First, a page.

Transaction Costs and the Employment Contract in the US Economy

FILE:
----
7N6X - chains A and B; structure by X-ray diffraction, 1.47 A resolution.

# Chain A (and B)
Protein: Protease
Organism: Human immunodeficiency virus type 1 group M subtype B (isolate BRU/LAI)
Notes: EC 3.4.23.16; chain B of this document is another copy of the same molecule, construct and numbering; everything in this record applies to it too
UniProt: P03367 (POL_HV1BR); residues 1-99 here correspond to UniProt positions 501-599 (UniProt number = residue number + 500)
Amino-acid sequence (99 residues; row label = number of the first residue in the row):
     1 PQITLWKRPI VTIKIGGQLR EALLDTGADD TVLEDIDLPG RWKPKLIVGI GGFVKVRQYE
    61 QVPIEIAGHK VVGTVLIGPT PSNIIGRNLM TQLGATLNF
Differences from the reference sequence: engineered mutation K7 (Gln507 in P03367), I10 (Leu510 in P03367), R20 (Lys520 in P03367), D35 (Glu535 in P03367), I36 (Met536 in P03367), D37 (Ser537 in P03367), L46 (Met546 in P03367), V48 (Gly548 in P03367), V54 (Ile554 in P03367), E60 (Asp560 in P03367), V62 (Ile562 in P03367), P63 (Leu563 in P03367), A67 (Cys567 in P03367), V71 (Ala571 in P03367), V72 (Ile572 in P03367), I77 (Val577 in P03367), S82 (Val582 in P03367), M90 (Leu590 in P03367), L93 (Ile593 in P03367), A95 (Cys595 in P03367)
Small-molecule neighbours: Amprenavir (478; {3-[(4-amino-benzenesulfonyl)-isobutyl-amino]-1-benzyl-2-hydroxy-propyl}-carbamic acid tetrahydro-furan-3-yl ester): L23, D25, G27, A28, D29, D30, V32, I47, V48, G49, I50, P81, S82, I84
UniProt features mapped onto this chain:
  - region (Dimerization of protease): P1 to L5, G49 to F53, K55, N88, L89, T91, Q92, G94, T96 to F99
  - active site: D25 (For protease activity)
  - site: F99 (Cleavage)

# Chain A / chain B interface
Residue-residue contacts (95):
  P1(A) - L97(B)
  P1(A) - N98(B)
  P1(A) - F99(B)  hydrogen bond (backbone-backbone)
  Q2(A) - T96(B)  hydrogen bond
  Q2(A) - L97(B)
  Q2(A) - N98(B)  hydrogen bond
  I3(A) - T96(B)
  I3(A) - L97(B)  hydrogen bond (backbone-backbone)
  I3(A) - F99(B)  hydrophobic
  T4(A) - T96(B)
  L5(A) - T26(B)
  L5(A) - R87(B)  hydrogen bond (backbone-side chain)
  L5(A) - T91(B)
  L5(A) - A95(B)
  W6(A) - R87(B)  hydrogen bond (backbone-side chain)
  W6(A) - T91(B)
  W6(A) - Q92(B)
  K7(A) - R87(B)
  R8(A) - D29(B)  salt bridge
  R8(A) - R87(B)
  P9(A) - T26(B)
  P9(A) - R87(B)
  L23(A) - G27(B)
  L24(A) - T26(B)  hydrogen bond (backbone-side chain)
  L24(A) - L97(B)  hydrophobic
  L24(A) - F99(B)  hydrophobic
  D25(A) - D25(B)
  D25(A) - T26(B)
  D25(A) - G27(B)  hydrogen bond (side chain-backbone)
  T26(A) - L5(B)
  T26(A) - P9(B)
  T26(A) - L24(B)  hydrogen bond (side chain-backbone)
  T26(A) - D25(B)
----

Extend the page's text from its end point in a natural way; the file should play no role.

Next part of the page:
The purpose of this paper is to use transaction cost economics (as in Williamson, Wachter and Harris (1979) and Williamson (1981)) to explore the relationship between job characteristics and observed employment contracts. Transaction cost considerations lead to jobs characterized by either normal or complex ex- change. This in turn implies two contracting modes: contingent pay (fixed wage or piece rate/commission contract) or non-contingent pay (salary with possibly a bonus). We show empirically that observed job characteristics, as measured by the Dictionary of Occupational Titles (DOT), can explain the contract form observed in the Panel Study on Income Dynamics (PSID). Second, we discuss the implications of contract form for wages and mobility, and show that non- contingent pay jobs have more able workers in more durable relationships.
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